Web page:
You are here

Abhishek Kumar asked: Is the concept of ‘balance of power’ still relevant in the present world?

  • Share
  • Tweet
  • Email
  • Whatsapp
  • Linkedin
  • Print
  • Ashok K. Behuria replies: The concept of Balance of Power (BoP) is at the heart of realist theory in international relations. It is the most common strategy states/countries adopt to ensure their security in the face of threat from external sources. The practice of BoP is as old as human civilization itself. When human beings started living in groups and faced threats to their existence, they would either strengthen their capability, or ally with other groups preferably those who would have adversarial relations with their enemy, to balance their enemy.

    This practice characterised the defence and security policies of various states both before and after the Westphalia Treaty that laid the foundations of the modern state system. While states have resorted to neo-realist (international structures) and neo-liberal (complex interdependence) principles to deal with the basic issue of security, the quest for balance of power against a potential enemy remains central to their response to any threat situation.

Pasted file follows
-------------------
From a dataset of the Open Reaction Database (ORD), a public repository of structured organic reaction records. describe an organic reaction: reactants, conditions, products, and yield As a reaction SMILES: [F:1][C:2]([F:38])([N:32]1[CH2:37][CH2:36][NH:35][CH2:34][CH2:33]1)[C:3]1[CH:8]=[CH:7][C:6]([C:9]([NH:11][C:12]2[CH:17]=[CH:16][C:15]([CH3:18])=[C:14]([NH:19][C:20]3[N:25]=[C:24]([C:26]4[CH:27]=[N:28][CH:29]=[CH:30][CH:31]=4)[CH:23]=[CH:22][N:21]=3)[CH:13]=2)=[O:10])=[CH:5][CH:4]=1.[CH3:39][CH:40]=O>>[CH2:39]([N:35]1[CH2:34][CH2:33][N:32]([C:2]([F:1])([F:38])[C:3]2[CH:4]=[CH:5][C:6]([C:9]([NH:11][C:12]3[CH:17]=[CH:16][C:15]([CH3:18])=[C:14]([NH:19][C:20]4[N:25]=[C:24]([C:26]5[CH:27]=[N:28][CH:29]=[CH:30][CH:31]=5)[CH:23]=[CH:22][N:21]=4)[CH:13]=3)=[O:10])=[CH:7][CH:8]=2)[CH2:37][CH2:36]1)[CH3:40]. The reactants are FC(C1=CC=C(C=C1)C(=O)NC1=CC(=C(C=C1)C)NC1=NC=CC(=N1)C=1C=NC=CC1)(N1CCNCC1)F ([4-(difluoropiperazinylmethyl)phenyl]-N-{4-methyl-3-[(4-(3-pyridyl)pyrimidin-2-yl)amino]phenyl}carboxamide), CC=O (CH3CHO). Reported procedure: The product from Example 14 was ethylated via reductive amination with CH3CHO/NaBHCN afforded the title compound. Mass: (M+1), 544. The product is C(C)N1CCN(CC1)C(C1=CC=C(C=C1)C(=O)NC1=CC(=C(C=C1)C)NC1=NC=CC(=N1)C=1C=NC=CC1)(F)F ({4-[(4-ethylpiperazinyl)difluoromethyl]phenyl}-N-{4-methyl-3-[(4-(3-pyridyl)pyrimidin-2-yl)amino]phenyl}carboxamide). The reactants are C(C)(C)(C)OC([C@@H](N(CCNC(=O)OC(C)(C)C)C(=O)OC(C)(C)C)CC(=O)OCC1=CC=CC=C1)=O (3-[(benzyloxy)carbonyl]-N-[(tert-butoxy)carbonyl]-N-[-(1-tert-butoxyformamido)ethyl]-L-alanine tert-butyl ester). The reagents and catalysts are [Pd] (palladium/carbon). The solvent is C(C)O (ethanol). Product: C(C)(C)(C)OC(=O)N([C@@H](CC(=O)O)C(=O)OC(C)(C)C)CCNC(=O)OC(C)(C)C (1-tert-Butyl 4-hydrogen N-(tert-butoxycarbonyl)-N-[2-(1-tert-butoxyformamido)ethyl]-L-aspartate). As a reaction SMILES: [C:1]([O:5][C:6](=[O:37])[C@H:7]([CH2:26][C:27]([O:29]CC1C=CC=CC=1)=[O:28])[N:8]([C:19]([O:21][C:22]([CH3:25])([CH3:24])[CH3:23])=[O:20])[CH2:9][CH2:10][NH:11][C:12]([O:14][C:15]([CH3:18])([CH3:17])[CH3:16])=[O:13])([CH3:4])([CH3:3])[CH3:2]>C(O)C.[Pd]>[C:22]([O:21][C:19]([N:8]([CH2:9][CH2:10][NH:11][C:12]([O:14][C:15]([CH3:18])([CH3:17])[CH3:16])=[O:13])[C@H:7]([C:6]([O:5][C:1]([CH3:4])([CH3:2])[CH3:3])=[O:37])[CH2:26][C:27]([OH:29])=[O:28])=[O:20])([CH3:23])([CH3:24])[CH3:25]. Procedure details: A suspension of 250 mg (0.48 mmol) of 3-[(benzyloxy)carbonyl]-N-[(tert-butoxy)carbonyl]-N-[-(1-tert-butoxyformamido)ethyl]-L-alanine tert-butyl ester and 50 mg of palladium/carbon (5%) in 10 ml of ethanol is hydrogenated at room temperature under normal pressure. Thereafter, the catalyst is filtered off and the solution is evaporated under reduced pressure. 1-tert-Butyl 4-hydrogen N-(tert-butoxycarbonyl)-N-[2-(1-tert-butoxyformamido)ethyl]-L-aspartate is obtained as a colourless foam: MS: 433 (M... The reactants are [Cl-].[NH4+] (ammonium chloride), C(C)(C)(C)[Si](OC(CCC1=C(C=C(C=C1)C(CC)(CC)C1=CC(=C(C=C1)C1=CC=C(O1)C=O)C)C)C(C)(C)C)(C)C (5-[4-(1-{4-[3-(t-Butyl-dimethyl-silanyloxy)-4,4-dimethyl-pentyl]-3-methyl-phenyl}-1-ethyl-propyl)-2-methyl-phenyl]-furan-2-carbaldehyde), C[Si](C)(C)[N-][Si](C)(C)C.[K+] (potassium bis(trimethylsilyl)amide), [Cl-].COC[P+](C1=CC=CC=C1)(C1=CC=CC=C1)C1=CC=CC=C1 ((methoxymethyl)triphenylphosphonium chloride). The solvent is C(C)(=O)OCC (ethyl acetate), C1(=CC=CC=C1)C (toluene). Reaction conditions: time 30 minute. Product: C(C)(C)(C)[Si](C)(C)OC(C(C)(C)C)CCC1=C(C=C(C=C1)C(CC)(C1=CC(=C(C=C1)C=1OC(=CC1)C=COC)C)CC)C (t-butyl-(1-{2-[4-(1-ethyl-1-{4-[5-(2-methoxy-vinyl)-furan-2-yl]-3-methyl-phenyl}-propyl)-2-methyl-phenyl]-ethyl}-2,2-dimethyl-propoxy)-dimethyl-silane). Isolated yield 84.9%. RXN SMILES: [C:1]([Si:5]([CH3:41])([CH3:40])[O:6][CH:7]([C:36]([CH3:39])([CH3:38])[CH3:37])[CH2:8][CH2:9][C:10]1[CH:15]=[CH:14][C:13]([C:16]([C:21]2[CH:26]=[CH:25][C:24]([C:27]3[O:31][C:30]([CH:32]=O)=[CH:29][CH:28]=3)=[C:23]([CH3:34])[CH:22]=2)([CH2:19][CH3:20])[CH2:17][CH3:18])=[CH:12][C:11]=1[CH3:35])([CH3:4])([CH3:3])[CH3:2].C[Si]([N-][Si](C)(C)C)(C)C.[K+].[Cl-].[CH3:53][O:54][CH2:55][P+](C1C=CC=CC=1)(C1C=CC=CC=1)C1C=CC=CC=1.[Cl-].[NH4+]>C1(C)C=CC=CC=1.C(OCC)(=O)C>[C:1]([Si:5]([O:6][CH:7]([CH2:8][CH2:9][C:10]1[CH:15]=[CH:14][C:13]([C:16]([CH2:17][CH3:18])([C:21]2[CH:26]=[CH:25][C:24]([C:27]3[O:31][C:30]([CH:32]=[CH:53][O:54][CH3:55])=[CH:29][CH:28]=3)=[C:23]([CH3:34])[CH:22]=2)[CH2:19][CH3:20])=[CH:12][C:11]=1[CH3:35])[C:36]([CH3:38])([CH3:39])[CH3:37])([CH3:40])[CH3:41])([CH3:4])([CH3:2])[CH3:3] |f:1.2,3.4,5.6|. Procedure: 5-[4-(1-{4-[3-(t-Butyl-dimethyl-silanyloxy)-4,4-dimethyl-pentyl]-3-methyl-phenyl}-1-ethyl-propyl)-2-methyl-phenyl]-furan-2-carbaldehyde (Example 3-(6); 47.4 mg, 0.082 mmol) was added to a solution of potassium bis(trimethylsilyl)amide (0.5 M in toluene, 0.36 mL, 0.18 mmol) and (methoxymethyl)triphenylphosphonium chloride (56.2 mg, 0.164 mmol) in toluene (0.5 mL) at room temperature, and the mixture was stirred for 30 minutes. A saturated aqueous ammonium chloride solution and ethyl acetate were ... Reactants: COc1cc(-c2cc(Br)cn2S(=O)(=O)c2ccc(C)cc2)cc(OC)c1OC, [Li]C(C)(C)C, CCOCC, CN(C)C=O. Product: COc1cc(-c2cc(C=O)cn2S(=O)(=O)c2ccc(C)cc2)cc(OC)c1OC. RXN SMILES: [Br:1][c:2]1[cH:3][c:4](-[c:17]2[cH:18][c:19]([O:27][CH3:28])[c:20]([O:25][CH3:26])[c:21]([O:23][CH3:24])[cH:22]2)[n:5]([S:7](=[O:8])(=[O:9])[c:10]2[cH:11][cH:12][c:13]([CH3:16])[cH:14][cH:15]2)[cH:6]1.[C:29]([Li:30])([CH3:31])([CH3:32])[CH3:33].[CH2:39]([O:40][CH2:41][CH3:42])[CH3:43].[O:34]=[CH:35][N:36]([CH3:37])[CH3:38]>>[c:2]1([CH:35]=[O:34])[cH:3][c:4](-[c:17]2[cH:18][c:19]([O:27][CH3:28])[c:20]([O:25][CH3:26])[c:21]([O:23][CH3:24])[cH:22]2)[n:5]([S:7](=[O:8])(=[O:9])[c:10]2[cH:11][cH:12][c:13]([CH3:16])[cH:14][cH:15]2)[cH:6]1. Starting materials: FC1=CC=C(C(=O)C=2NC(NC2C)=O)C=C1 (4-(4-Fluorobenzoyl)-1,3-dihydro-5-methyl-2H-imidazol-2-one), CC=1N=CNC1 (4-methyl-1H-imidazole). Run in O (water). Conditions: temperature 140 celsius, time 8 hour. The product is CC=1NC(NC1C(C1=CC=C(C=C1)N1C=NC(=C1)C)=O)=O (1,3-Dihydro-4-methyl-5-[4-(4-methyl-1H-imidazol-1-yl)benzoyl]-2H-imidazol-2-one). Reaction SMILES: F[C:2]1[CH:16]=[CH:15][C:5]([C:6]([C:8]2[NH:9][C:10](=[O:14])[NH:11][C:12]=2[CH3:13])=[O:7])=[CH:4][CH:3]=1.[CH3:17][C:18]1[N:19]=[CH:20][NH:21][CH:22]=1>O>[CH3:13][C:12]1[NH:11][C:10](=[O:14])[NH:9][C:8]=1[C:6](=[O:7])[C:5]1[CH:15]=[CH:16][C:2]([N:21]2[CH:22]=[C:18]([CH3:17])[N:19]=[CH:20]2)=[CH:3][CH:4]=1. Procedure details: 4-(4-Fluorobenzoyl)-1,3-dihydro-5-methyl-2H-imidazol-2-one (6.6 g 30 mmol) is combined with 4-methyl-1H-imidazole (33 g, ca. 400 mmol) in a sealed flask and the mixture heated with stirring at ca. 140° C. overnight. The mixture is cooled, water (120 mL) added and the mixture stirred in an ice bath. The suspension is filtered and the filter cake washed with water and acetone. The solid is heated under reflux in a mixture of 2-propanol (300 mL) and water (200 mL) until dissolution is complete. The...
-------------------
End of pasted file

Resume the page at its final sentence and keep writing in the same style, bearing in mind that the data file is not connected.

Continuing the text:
An example of this can be the way some countries in South Asia, perceiving a rising India as a hegemon and a threat to their strategic autonomy, have sought to improve their relationship with China as a balancer against any possible Indian threat. China, on the contrary, looks at its improved relations with South Asian countries as a balancing act vis-à-vis both India and the US, especially because the latter two countries have struck a strategic partnership between them in recent years. The re-balancing strategy adopted by the US to respond to the Chinese assertion in South China Sea also has elements of the principle of BoP. Thus, BoP is not an obsolete concept and very much visible in the affairs of the states in the post-Cold War, neo-liberal context.